Dupilumab Effective Add-On Therapy in Aspirin-Exacerbated Respiratory Disease

Cropped shot of an attractive young businesswoman sitting alone in her office and coughing as she suffers from a cold

About 7% of patients with asthma suffer from aspirin-exacerbated respiratory disease (AERD). Usual asthma and/or nasal polyposis therapies are not significantly effective, leaving patients with decreased quality of life.

A study that was published as part of the AAAAI Annual Meeting evaluated the efficacy of dupilumab as an add-on therapy for AERD with uncontrolled chronic rhinosinusitis with nasal polyposis (CRSwNP). Patients were given placebo for four weeks, followed by dupilumab for 24 weeks. The main outcome measure was change in Sino-Nasal Outcome Test (SNOT-22); additional outcomes included changes in University of Pennsylvania Smell Identification Test (UPSIT), Asthma Control Test (ACT), Mini Asthma Quality of Life Questionnaire (AQLQ), Lund-MacKay score (LMK), spirometry, fractional excretion of nitric oxide (FeNO), urinary leukotriene E4 (LTE4), and serum immunoglobulin E (IgE).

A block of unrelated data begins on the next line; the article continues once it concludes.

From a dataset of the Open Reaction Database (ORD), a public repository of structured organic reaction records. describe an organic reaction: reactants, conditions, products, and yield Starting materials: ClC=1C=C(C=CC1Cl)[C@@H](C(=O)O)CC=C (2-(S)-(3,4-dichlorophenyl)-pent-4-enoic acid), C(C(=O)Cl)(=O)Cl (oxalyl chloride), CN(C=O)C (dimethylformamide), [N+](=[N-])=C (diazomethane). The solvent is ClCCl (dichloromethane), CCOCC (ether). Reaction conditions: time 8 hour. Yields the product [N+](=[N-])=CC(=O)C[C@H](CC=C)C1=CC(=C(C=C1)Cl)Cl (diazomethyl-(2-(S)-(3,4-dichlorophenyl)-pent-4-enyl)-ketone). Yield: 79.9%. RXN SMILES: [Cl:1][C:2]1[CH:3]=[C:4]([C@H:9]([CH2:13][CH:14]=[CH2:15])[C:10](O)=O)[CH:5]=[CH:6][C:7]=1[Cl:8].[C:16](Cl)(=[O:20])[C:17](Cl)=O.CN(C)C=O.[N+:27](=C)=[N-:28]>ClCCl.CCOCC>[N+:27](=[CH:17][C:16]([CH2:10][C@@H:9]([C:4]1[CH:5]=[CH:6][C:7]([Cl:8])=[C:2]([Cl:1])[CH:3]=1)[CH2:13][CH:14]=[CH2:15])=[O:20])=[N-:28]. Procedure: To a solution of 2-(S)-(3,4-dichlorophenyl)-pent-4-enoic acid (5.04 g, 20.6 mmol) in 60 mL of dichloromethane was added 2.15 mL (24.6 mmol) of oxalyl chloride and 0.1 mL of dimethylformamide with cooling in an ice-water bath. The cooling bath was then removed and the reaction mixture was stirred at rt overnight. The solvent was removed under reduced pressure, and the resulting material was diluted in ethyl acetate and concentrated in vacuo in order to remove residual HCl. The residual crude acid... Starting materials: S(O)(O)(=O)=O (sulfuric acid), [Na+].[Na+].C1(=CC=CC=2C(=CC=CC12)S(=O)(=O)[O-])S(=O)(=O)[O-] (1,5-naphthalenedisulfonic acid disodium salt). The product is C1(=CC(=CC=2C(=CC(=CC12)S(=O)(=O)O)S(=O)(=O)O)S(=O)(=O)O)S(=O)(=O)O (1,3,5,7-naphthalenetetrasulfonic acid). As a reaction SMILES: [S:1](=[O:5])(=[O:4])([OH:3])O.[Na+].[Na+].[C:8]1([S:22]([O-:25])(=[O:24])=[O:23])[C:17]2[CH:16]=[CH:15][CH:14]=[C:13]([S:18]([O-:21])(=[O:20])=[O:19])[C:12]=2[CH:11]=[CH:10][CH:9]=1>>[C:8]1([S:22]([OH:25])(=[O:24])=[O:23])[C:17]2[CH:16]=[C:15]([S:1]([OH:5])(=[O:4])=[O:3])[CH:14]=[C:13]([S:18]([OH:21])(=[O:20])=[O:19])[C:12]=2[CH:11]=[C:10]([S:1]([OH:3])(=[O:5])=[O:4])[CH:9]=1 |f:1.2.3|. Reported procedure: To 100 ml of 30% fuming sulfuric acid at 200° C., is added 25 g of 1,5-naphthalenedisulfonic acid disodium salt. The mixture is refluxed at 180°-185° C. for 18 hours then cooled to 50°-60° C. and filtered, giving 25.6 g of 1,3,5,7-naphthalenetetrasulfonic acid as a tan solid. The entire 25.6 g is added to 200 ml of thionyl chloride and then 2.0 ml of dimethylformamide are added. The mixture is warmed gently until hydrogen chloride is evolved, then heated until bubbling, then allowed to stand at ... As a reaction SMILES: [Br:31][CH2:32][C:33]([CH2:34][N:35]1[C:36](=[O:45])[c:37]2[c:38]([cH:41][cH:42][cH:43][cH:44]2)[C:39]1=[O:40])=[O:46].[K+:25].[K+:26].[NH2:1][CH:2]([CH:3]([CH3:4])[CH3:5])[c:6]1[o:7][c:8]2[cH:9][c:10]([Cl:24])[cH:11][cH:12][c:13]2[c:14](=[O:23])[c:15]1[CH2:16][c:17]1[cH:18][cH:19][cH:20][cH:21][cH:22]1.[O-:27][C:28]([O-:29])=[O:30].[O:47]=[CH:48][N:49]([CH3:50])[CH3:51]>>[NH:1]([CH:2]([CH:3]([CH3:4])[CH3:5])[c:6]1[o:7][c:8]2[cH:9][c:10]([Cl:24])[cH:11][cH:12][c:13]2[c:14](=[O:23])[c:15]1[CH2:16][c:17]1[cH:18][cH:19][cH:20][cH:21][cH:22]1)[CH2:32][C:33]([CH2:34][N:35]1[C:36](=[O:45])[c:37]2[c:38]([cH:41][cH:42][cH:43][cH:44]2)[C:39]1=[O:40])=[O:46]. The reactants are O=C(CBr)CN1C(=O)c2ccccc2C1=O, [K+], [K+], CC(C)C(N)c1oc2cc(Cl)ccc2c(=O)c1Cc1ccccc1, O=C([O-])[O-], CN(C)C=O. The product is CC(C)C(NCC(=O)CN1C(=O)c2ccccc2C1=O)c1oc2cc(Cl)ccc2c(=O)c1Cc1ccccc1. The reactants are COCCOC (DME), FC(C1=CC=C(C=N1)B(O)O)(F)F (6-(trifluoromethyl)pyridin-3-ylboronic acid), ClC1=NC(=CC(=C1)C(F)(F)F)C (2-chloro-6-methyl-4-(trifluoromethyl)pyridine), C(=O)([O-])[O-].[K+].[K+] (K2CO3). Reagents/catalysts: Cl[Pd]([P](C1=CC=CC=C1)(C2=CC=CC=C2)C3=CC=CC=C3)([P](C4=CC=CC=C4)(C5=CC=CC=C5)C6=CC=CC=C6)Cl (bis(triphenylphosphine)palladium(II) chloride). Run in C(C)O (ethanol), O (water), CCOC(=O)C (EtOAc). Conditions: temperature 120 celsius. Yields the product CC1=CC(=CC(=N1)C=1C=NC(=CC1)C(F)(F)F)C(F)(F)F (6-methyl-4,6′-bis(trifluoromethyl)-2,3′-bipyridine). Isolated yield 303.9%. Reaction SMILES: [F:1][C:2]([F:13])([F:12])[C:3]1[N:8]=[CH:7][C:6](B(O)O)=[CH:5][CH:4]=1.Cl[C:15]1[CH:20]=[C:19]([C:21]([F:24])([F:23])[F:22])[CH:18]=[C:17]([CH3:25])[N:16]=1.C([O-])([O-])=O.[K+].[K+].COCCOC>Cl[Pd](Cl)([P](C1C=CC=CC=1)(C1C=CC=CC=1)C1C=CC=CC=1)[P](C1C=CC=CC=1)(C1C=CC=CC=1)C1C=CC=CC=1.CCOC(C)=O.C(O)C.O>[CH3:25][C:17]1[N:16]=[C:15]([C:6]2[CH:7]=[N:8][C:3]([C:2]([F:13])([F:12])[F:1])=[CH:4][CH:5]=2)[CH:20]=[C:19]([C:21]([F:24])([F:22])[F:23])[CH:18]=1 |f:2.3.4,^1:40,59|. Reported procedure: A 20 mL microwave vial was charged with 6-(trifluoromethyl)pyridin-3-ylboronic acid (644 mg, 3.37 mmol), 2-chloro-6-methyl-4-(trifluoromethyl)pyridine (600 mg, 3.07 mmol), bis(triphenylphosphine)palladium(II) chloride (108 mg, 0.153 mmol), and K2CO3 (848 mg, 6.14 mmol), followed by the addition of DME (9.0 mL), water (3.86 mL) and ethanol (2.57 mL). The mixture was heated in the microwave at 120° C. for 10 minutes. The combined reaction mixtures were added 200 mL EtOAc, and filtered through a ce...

At the time of the abstract’s publication, nine of 10 patients had completed the study. The median age was 48 years. Three patients underwent sinus surgeries, and three had courses of systematic steroids over the last year. SNOT-22 improved from 37 at baseline to 10 at six months (P=0.008). Improvements were also observed in secondary outcomes, including UPSIT (11 vs. 32; P=0.038), ACT (22 vs. 25; P=0.028), mini-AQLQ (98 vs. 102; P=0.028), LMK (21 vs. 3; P=0.008), FeNO (21 ppb vs. 8 ppb; P=0.008), urinary LTE4 (258 IU/mL vs. 100 IU/mL; P=0.021), and total serum IgE (65 IU/mL vs. 16 IU/mL; P=0.008).

The study authors summarized, “Dupilumab was highly effective as add-on therapy for CRSwNP in AERD, improving patient-reported outcomes, sinus imaging, and markers of T2 inflammation.”